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Leasehold trap rears its head for new home buyers

08/02/2017

New build home buyers are falling into a trap which could end up costing them tens of thousands of pounds and devalue their properties in the long term, lawyers have cautioned.

FBCMB | Harriet Critchley

Developers are increasingly turning to the practice of selling houses on a leasehold basis, typical of flats, rather than freehold which is more traditional for houses. This means the buyer will be a tenant on the land and face annual and occasional costs which can mount rapidly.

A Government All Party Parliamentary Group on leasehold reform is looking into the issue after it was discovered that some homeowners were seeing ground rents double. Around 6,000 new houses were sold as leasehold last year.

Solicitor Harriet Critchley, a property litigation specialist at Midlands law firm FBC Manby Bowdler, said the existence of a leasehold also had the effect of devaluing a home as it aged, because as a leasehold shortens, the value of the property can go down accordingly. Furthermore annual ground rents are usually scheduled to double every ten to 25 years.

She explained: “There’s no good reason for a house to be bought on a leasehold basis other than because the developer can sell on the leasehold to a company which specialises in such investments. That second company is then free to increase ground rents and even the costs to homeowners of buying the freehold for themselves, by essentially any amount they like.”

Developer Taylor Wimpey has responded to the concerns, and written to the All Party Parliamentary Group saying it is reviewing cases where homeowners have raised concerns and changed its ground rent policy so that charges are now linked with inflation.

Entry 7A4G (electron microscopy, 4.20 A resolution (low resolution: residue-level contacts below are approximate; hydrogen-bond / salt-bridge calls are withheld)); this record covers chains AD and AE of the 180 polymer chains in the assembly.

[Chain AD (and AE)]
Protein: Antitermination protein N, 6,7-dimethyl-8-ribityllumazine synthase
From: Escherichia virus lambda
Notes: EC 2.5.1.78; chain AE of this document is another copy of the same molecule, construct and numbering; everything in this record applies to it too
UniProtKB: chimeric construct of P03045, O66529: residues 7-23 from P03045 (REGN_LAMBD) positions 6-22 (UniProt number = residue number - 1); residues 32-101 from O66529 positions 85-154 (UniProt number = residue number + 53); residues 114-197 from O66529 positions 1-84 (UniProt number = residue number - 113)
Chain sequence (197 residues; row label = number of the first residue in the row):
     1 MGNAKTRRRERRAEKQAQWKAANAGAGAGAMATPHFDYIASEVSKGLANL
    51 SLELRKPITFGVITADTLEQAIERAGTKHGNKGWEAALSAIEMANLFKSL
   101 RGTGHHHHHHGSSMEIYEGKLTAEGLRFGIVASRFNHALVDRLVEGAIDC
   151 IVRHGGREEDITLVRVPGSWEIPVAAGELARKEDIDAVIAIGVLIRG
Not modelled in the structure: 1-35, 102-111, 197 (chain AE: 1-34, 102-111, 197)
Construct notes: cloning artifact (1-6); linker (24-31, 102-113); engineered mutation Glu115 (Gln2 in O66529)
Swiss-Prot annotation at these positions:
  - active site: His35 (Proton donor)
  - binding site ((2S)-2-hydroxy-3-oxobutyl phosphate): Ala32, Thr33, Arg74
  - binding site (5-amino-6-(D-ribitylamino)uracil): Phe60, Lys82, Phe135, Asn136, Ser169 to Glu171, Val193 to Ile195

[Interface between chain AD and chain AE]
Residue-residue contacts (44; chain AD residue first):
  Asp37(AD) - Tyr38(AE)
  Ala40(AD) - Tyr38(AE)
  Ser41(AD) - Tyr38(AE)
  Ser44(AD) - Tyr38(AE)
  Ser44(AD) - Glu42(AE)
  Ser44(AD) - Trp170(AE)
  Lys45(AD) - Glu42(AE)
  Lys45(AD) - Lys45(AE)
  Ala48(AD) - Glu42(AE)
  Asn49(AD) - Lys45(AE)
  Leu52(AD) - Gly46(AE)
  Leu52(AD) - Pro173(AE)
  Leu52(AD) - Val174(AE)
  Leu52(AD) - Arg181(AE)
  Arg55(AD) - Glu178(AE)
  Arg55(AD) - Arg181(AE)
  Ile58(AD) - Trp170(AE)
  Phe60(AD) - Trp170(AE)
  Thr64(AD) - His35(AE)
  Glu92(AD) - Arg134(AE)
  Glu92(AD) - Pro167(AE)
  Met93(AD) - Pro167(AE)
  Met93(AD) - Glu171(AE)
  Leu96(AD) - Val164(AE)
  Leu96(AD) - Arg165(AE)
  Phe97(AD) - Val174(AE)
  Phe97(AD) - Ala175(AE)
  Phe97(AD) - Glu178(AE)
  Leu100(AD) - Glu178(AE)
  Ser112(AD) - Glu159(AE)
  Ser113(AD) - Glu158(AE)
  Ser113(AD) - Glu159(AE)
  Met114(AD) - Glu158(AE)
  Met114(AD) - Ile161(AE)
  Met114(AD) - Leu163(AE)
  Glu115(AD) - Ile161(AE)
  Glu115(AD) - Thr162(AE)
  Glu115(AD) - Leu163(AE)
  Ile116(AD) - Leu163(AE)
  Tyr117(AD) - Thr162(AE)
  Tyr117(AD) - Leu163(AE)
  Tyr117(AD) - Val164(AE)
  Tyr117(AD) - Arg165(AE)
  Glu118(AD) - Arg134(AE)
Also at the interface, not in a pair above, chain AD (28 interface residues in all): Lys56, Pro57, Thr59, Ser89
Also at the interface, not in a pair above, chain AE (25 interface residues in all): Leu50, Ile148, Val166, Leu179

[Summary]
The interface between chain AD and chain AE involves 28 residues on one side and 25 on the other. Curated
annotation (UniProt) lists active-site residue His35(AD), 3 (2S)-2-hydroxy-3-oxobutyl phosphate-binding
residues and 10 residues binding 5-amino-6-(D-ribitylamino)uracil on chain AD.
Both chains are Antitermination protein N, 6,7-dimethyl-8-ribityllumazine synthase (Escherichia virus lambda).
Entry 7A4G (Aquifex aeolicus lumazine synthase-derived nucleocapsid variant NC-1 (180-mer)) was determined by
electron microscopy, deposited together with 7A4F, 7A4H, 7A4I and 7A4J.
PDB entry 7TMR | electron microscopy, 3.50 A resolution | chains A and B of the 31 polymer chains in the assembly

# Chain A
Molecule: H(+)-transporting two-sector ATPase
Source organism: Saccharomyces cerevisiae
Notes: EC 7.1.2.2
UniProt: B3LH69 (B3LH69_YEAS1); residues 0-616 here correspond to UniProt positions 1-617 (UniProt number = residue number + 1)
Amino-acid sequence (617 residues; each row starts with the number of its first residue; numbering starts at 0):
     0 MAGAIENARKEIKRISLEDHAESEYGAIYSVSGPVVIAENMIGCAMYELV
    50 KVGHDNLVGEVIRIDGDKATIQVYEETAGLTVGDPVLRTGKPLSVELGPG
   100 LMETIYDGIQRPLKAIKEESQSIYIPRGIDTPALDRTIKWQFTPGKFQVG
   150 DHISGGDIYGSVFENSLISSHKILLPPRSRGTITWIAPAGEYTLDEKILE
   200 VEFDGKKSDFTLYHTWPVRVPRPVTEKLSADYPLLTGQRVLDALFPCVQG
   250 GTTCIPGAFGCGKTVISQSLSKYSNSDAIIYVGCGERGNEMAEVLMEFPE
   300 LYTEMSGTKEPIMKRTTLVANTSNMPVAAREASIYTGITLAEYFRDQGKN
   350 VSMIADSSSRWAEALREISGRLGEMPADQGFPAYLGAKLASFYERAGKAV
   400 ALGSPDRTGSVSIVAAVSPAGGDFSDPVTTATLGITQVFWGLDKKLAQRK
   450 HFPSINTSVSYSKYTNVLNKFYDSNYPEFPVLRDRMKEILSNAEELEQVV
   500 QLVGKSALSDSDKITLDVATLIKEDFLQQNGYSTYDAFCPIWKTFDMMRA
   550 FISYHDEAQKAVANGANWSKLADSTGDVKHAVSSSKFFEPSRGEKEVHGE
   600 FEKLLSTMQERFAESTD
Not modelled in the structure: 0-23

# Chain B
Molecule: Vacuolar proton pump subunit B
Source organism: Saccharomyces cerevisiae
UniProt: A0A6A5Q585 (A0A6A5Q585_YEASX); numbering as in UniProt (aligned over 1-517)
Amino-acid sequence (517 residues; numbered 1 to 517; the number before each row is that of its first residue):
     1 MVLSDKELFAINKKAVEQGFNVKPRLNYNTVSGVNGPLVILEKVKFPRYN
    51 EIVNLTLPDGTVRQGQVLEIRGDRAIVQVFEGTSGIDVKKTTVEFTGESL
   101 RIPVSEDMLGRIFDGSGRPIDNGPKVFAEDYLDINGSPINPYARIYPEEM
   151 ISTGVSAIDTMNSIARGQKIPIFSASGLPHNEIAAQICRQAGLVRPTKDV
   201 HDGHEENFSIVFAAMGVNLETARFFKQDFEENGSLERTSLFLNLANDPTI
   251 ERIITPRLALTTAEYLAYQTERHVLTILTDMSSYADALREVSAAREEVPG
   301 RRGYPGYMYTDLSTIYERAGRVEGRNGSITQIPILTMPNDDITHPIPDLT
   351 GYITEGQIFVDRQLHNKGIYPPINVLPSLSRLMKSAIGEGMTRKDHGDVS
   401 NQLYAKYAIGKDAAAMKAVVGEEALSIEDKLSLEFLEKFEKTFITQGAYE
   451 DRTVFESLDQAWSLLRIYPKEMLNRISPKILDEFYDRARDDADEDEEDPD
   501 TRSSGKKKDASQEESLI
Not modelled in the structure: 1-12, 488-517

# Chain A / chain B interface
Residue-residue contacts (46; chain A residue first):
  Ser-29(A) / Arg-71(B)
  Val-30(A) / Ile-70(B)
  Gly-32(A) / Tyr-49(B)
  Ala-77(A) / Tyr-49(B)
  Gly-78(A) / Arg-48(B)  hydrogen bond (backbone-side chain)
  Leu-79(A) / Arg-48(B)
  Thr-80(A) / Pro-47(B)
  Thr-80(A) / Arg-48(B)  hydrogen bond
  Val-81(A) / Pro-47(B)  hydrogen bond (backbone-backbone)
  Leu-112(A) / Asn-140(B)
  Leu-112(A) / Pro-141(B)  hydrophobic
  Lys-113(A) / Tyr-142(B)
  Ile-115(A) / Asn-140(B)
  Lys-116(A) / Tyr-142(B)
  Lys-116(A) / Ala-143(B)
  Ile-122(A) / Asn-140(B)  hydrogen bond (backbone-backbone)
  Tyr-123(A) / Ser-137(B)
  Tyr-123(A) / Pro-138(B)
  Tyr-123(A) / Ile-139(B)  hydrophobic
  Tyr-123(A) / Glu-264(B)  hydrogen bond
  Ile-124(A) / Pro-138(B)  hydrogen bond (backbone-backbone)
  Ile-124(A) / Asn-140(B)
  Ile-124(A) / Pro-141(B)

Legally home buyers have the right to buy their freehold after two years, but if the leasehold has been sold on, it is likely to be at a rate far beyond what the original developer said it would charge them. The homeowner remains responsible for all of the costs associated with the lease unless and until they can sell the property and the responsibilities which go with it.

Harriet added: “Many buyers will be wary of leasehold properties, so if you own such a house, there’s a significant risk it will either be harder to sell or you will have to settle for an asking price which takes the leasehold into account.

“For that reason we would always advise people to check very carefully the land ownership arrangement for a property they buy. It’s easy to dismiss a 999-year lease as not being an issue, but those ground rents and other obligations and costs can soon become a nightmare. We would always flag-up a leasehold to a client and ensure they approach such an arrangement with their eyes wide open.”

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